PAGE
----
In certain embodiments, the first-set and the second-set waveforms can each include a plurality of printing-drop drop-formation waveform 97 to accommodate different printing drop/non-printing drop sequence options. As was discussed in commonly-assigned U.S. Pat. No. 8,469,495 (Gerstenberger et al.), the selection of an appropriate drop-formation waveform from the set predefined set of drop-formation waveforms can depend not only on the printing/non-printing state of the image data for the current drop-formation waveform, but also on the printing/non-printing state of the image data for the previous drop-formation waveform and/or the following drop-formation waveform. For example, certain printing-drop drop-formation waveforms 97 are used when the preceding drop-formation waveform is a non-printing large-drop drop-formation waveform 92, while other printing-drop drop-formation waveforms 97 are used when the preceding drop-formation waveform is a printing-drop drop-formation waveform 97. Similarly, certain printing-drop drop-formation waveforms 97 are used when the following drop-formation waveform is a non-printing large-drop drop-formation waveform 92, while other printing-drop drop-formation waveforms 97 are used when the following drop-formation waveform is a printing-drop drop-formation waveform 97. The plurality of printing-drop drop-formation waveforms can vary in the duty cycles and onset times of the primary pulses 154 or the secondary pulses 156. The different printing-drop drop-formation waveforms 97 can also vary in the number of secondary pulses 156.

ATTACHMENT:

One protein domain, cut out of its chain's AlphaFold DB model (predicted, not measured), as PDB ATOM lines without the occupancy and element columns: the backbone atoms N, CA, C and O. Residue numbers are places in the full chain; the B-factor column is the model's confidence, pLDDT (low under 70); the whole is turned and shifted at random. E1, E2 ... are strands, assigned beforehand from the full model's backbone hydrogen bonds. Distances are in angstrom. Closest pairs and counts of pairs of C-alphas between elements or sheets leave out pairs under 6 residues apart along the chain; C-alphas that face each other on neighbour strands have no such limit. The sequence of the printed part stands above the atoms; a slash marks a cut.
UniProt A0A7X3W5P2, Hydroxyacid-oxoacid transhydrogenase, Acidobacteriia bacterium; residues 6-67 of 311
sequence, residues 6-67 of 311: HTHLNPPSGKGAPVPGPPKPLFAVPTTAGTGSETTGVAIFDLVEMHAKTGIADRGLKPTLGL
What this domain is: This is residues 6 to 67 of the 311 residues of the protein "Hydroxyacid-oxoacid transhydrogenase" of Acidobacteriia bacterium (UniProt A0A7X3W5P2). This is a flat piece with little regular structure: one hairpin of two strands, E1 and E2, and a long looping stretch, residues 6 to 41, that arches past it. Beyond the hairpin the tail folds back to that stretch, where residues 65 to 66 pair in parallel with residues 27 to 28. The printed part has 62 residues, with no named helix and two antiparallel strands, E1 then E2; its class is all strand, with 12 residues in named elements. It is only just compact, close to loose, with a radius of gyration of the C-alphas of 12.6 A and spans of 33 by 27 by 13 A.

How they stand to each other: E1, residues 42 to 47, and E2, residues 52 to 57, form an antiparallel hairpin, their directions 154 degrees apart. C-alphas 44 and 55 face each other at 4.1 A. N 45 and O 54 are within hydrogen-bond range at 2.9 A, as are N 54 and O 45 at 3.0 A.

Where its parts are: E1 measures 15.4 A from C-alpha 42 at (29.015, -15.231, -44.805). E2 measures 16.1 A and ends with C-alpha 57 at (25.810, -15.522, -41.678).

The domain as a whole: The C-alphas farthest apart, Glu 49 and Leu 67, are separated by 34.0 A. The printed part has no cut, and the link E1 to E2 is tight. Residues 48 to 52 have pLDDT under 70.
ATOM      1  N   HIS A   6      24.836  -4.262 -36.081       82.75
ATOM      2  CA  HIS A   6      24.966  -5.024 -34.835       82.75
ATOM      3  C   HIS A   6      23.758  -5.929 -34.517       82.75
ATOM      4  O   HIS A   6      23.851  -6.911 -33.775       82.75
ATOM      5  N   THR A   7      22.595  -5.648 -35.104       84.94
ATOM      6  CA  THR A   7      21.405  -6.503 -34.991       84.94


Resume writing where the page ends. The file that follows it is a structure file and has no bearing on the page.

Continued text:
Similarly, the first-set and the second-set drop-formation waveforms can each include more than one non-printing large-drop drop-formation waveform 92 to accommodate different printing/non-printing sequences. The plurality of non-printing large-drop drop-formation waveforms 92 can vary in the duty cycles and onset times of the primary pulses 154 or of the secondary pulses 156. The different non-printing large-drop drop-formation waveforms 92 can also vary in the number of secondary pulses 156.

In some embodiments, the first and second sets of drop-formation waveforms each include eight drop-formation waveforms (labeled A-H), and the selection of the drop-formation waveform for the kth time interval in the waveform sequence depends not only on the printing/non-printing state of time interval k but also on the printing/non-printing states of preceding and following time intervals k−1 and k+1, respectively, as indicated by the table below.

Printing State Drop-Formation k k − 1 k + 1 Waveform Printing Printing Printing A Printing Printing Non-printing B Printing Non-printing Printing C Printing Non-printing Non-printing D Non-printing Printing Printing E Non-printing Printing Non-printing F Non-printing Non-printing Printing G Non-printing Non-printing Non-printing H

When consecutive heater pulses are supplied to the drop-formation heater 51 having a time separation between the pulses that is less than the thermal response time of the drop-formation heater 51, these heater pulses act on the liquid stream 52 as if a single heater pulse were applied to the drop-formation heater 51, as noted in commonly-assigned U.S. Pat. No. 8,087,740. FIG. 12 shows an embodiment in which the increased waveform energy of the drop-formation waveforms in the second drop-formation waveform sequence 60′ is provided by the adding additional pulses to the drop-formation waveforms, wherein the additional pulses are separated in time from the primary drop-formation pulses by less than the thermal response time of the drop-formation heater 51. For example, in the printing-drop drop-formation waveform 97-2′, an additional pulse 158 follows immediately after the primary drop-formation pulse 98′ to effectively add more waveform energy to that drop-formation pulse. Similarly, in large-drop drop-formation waveform 92-3′, an additional pulse 160 follows immediately after the primary drop-formation pulse 102′ to effectively add more waveform energy to that drop-formation pulse.